Friday, February 3, 2017

Built like Rome

In recent years, I've found myself watching the American comedy The Big Bang Theory, a fictitious series about physicists at the California Institute of Technology, with ever-increasing frequency. It's an intelligent comedy, and the producers go to great lengths to include real scientific and mathematical concepts in the episodes. Their accuracy is lacking, however, when it comes to matters of academic life. For example, in the most recent season, two characters have a brilliant, ground-breaking idea, which they record in a furiously-written manuscript and post online just hours later.

That's not how it works.

The barnacle Hesperibalanus hesperius on my plates,
magnified 16 times
Scientific papers are never written, much less published, in mere hours. Ideas and analyses take months, even years to develop, record, and distribute. Scientific theories are built like Rome - certainly not in one day.

Friends, I bring up the lengthy time-line for scientific analyses to introduce and remind you of one of my own long-suffering projects. Does anyone recall my Cape Arago barnacle project? If not, I'll remind you.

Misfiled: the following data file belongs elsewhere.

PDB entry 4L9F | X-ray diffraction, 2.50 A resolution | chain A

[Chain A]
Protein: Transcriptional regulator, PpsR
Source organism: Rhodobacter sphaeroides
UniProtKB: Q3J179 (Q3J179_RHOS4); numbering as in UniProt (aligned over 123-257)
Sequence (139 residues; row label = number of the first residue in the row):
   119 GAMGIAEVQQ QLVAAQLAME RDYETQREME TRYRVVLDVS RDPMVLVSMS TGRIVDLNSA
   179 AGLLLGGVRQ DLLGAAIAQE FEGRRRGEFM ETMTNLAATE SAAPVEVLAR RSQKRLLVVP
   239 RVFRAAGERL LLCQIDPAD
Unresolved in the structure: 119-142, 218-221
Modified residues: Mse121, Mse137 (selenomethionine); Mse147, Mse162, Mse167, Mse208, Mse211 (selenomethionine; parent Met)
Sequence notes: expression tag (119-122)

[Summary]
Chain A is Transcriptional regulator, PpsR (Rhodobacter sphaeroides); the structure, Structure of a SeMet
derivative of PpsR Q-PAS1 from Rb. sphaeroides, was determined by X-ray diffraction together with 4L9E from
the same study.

It started in 2014. I built homemade moorings out of ready-mix cement, attached settlement plates to them, and dropped them in the ocean at varying distances from a rocky reef on the southern Oregon coast. I had all sorts of elaborate hypotheses, but in the end, really only one species of barnacle recruited to my plates. The project suffered from all sorts of logistical issues, made me the most seasick I've ever been, and was frustrating at every turn. I made a bit of progress by looking up the larval forms for each of the species that recruited to my plates, but even that was just a qualitative analysis. I wasn't sure if my hard-won data would ever be publishable.